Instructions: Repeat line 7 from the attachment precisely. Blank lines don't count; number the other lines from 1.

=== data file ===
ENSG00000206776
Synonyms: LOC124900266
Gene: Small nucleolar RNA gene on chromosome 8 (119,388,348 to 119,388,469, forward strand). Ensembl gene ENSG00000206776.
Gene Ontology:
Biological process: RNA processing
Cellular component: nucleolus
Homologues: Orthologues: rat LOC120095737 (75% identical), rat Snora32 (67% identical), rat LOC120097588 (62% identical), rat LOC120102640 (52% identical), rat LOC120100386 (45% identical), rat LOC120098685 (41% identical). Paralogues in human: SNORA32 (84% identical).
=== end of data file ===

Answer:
Homologues: Orthologues: rat LOC120095737 (75% identical), rat Snora32 (67% identical), rat LOC120097588 (62% identical), rat LOC120102640 (52% identical), rat LOC120100386 (45% identical), rat LOC120098685 (41% identical). Paralogues in human: SNORA32 (84% identical).